Women are paramount to User-Driven Innovation

  • Women influence 80% of consumer spending decisions, and yet 90% of technology products and services are designed by men. Including women in the technological design process means more competitive products in the marketplace.
  • The most innovative companies design products through user-driven innovation by integrating lead users in the design process. Women bring new markets and new technological applications to the design process and can market effectively to women, opening up new lines of business. Women of various ethnic backgrounds can furthermore open new international and ethnic markets.

Diversity brings benefits to an organizationís image

  • Companies with a diverse workforce generally benefit from a better image in the marketplace.

Diversity makes for better decision-making at all organizational levels

  • Group diversity leads to better decision outcomes, and this has been shown in a variety of settings,
    occupations, and organizations, and also applies to group task performance and to creativity and innovation. Diversity is beneficial because a variety of opinions, backgrounds, and thinking styles and their integration into the solution are what contribute to better decision outcomes.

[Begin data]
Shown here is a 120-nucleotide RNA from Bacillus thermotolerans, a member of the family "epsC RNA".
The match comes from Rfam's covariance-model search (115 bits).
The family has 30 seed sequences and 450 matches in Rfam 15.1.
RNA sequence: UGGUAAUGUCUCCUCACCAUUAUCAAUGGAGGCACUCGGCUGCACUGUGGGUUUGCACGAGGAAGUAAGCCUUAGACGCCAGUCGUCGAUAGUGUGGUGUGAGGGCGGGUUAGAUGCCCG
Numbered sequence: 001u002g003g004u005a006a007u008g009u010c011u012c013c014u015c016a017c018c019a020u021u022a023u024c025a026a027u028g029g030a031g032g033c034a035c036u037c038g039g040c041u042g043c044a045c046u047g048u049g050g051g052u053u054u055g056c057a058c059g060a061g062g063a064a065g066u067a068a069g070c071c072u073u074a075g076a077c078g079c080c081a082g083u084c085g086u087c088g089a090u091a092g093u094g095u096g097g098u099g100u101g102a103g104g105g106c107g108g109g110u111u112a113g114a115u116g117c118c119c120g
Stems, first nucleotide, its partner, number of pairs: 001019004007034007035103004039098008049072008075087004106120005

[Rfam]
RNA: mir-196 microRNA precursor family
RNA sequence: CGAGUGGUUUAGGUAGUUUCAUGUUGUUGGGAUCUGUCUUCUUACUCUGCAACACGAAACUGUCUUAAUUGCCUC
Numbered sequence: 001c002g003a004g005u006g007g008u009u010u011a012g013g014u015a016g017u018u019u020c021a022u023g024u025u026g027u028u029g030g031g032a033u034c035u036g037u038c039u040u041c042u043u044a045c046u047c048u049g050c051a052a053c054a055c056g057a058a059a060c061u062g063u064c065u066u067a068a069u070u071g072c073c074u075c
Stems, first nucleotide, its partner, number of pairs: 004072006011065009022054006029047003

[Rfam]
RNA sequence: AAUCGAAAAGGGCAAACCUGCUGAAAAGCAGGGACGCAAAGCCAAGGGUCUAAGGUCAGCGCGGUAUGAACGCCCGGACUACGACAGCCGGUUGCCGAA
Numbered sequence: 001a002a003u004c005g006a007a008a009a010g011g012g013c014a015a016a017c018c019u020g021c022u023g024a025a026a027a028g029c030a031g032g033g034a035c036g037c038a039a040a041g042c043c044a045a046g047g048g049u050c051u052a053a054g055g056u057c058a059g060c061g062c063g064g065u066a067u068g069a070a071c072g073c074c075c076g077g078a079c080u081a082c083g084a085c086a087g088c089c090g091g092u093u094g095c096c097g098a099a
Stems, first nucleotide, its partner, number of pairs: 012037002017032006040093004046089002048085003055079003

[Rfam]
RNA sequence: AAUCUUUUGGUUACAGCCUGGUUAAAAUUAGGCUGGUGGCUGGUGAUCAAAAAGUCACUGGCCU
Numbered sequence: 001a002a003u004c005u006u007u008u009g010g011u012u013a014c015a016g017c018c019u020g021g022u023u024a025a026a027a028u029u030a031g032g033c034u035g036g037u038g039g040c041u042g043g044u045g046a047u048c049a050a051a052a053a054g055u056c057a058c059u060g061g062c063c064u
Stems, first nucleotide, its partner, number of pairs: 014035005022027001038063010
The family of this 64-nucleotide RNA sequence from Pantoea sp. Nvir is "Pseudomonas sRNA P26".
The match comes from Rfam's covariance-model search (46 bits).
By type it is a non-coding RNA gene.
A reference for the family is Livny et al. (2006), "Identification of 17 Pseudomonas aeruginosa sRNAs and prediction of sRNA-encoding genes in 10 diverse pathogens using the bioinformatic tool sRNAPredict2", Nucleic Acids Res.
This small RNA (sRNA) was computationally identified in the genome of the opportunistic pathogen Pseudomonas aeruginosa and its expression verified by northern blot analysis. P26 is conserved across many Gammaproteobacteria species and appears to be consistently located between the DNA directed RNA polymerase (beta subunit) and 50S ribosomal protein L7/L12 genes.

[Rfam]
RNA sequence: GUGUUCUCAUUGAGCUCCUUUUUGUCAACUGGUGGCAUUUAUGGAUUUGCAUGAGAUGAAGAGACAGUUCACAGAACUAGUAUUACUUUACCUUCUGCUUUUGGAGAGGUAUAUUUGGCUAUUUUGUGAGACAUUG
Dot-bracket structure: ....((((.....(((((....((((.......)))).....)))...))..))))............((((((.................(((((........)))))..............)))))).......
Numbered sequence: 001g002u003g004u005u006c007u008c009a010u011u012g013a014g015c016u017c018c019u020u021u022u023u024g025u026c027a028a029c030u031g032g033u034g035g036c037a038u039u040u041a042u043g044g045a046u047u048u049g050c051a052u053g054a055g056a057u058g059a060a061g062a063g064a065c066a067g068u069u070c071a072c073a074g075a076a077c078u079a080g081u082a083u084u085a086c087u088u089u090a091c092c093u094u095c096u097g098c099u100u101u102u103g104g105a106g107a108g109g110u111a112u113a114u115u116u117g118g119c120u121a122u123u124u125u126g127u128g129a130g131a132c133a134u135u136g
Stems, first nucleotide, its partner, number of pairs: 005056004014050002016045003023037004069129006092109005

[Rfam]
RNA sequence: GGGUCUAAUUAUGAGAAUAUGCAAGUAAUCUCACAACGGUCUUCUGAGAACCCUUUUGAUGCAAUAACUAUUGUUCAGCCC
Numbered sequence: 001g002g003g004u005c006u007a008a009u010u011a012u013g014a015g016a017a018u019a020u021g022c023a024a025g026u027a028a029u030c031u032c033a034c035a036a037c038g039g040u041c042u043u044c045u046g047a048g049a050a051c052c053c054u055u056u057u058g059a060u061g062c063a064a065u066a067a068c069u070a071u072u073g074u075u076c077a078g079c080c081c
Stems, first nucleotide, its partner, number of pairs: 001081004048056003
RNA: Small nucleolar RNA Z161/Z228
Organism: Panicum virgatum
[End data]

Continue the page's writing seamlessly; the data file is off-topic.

• Research has found a correlation between the presence of women in higher management and financial performance of the organization, as measured to total return to shareholders and return on equity.
  • A recent industry report estimates that by 2012, teams with gender diversity will double their chances of exceeding performance expectations when compared to all male teams.
  • Diversity is especially important and beneficial for problem solving and innovation tasks, such as is the case in technology.

Three weeks ago a read an interesting article on men and women in a Brazilian magazine called “Super Interessante”.

Cover of june's edition of a Brazilian magazine on men and women

Cover of june's edition of a Brazilian magazine on men and women

Some interesting facts from the article:

  • Women earn 75% of men’s salary for the same type of work.
  • 57% of the men negotiate their first salary. Only 7% of women negotiate their first salary.
  • Men prefer jobs with performance bonus and competition.
  • With friends, men talk more than women. However, when they are 1 year and 8 month old, women talk 2 to 3 times more than men.
  • Also, girls are stronger, since child death is 22% bigger for boys.
  • Women are 59% of the people who receives a university degree.
  • In 2010 women are the majority of the American workforce.

What can we do to improve this situation

Last week I watched a very interesting presentation entitled “Where Are All The Women?” by Erin O’Brien (@coolaunterin) via @sarahtarap and @dlbock that shed some light on the topic: